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Here are the IoT Top 10 Movers and Shakers

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Earlier in the week we identified the most influential companies working on the Internet of Things (IoT).

Using the same research from the marketing influence platform provider Appinions, let’s take a look at the top ten movers and shakers. Just like the list of top 10 companies, this also holds some surprises — not least of which is the influence of two of the top dogs from HP and BlackBerry.

About the Rankings

Before looking at who made it onto the list, it is important once again to look at the methodology to see how Appinions drew up the list.Every month, the Appinions platform reviews nearly a billion documents from offline, online and social sources to help marketers gain an understanding of whose opinions are driving market awareness and perception.

Jonah Bliss, director of marketing at Appinions, explained how their research is carried out:

We feed it [the platform] tens of millions of docs every day from everything from sources that are online and offline and from news, TV radio and social media. From this, we are able to identify what topics and what people are influential a given field and what the wider, general public is talking about."

The reason we stress this is to understand that these lists are not random. They are devised from analyzing billions of documents and listening to the chatter across many different social channels.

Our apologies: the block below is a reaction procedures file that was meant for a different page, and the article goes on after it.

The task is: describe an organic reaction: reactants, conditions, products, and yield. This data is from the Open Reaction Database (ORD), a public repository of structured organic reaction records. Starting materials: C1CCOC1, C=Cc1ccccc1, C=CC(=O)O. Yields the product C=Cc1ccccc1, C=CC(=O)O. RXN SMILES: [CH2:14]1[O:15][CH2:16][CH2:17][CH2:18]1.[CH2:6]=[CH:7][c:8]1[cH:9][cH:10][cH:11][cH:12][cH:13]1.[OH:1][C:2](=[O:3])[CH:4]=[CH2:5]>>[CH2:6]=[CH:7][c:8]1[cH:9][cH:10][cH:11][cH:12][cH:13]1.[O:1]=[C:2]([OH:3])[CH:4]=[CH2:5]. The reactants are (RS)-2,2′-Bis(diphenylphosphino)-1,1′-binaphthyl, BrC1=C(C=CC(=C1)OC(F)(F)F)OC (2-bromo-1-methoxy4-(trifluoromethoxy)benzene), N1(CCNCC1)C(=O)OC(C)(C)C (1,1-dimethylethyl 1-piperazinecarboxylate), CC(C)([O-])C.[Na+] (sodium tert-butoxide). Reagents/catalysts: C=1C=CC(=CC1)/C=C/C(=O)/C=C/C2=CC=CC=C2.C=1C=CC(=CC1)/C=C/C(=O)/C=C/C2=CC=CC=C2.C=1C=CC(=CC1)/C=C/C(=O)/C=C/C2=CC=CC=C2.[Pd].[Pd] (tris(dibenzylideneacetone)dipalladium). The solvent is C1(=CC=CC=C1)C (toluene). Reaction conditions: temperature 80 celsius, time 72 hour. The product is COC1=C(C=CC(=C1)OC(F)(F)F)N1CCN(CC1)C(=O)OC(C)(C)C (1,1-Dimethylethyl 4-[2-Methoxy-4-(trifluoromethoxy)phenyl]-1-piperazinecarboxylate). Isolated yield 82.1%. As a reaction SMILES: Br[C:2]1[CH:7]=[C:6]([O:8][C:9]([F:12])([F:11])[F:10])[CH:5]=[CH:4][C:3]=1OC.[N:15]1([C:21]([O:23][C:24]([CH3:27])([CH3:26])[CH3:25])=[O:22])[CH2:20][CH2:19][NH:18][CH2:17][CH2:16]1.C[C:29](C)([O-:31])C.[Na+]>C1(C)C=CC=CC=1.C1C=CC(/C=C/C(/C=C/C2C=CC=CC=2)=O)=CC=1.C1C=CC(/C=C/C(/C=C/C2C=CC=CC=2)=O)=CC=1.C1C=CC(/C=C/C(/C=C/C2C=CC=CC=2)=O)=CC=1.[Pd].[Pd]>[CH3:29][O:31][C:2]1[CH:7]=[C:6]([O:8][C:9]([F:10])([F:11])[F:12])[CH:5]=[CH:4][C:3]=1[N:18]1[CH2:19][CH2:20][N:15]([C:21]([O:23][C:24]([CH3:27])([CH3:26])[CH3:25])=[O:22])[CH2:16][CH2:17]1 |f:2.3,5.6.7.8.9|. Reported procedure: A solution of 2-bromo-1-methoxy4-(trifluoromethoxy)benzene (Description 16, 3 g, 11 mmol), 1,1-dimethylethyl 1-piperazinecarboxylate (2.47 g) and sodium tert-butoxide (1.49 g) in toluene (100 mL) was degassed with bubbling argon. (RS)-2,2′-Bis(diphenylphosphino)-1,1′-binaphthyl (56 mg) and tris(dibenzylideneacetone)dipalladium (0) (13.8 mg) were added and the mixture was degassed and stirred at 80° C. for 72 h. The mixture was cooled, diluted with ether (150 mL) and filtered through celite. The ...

From this Appinions identified home automation as the most popular branch of IoT technology with companies like Apple, Google, Philips, Samsung and Belkin already involved, but also looking to get in deeper.

It also found that the most influential products can be divided into several different categories including: home automation, software platforms, connected devices, and security products. At the moment the most popular of those is home automation devices, but given what the research found out about security, it would not be a surprise if security became the top priority soon.

Top 10 Influencers

Taking all this into account the people that appeared on the list are probably not that surprising. The list is as follows:

  1. Eric Rondalat, CEO, Philips Lighting: Rated the most influential executive in the IoT at the moment. Recently, he said Philips will be using Apple’s HomeKit to enable the company enhance its Hue lighting range by pairing devices throughout the entire home and making it all controllable from Siri.
  2. Brad Smith, General Counsel, Microsoft: Interestingly Smith is not a techie but a legal eagle and underlines the rapidly growing importance of security and security issues. He points out that concerns about online privacy will grow over the decade and will be proportional to the number of devices that will be connected by 2020. He estimates that figure to be about 50 billion devices.
  3. Oracle President Mark Hurd: Hurd  became the third most influential executive in the market when he announced his company’s intention to purchase Internet of Things software platform maker Micros Systems, representing Oracle’s first foray into the market and offering a new heavyweight to potentially champion privacy.